YH's picture
Offline
Joined: 06/28/2010

Proweler wrote:

So I can't help but think it's a reference to Transformers.

Squee if so.

Od
Od's picture
Offline
Joined: 07/02/2010

This is all Umaril hears. You want to know what he's about, where his rants arive from... petty violence revolt, hatred, rebellion (not quite petty, eh?). But petty violence hurts, and the Year of Razors was a real bitch.

 

He could have been a lot cooler, if he wasn't just some space invader, but whose avatar appeared within the populace of the marginalized, then his revolt escalated inside the Imperial Cult. Same with Mankar, I guess. Ha, here I am again, pining for the better Oblivion topics...

Pilaf The Defiler's picture
Offline
Joined: 11/27/2010

I agree they could have done much more with all their villains in TES IV. Mankar was a fascinating character with a very interesting family history, but you have to be the kind of player to read through lots of in game books to understand just who he is or where he comes from .The story as presented is inadequate. Even more so for the King of Worms.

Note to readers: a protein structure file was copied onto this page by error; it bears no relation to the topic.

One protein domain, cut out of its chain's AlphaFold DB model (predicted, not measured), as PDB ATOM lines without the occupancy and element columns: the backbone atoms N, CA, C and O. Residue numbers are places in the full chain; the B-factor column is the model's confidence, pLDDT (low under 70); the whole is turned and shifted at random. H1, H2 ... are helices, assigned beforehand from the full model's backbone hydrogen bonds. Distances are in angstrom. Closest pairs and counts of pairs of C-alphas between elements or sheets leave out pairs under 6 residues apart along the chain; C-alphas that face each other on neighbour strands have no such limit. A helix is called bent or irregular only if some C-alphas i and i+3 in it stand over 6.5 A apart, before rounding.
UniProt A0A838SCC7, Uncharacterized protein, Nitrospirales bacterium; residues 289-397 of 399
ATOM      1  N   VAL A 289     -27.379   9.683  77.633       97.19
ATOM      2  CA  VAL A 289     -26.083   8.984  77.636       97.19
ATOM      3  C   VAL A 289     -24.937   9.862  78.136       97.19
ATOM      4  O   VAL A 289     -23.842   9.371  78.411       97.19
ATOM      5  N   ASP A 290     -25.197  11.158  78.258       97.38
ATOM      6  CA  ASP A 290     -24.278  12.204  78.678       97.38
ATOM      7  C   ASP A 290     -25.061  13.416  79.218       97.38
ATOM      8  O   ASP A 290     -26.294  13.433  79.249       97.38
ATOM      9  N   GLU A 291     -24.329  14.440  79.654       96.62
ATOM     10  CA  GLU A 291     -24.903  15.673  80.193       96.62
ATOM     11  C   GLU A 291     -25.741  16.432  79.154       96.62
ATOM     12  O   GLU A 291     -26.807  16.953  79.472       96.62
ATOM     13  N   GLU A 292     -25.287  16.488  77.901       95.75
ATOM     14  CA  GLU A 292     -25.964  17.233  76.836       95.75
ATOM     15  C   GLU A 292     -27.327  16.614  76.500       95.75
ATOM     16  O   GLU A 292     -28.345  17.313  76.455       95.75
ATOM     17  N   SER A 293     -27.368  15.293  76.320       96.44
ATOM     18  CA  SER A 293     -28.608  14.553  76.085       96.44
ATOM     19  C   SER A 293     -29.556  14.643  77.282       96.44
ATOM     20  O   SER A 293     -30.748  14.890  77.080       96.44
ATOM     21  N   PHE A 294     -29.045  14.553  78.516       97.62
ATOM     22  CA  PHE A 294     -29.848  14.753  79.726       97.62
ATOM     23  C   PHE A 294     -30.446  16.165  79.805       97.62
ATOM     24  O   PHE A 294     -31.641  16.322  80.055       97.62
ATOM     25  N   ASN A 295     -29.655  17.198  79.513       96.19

Umaril was very interesting as well, and a waste of potential, if you refer to my ideas above. I believe the devs had similar ideas for what he was planning, at least a rough sketch, in the background, but to appreciate the Ayleid menace you have to be the kind of player to read lots of books. Not just the new ones from the DLC although they were awesome as well, but a lot of the ones you pick up during the main quest. Umbacano is another interesting example I already named. Playing through that storyline is a good setup for the Knights of the Nine thing because you already learn how deceptive and powerful an Ayleid can be, even a descendent of weaker blood.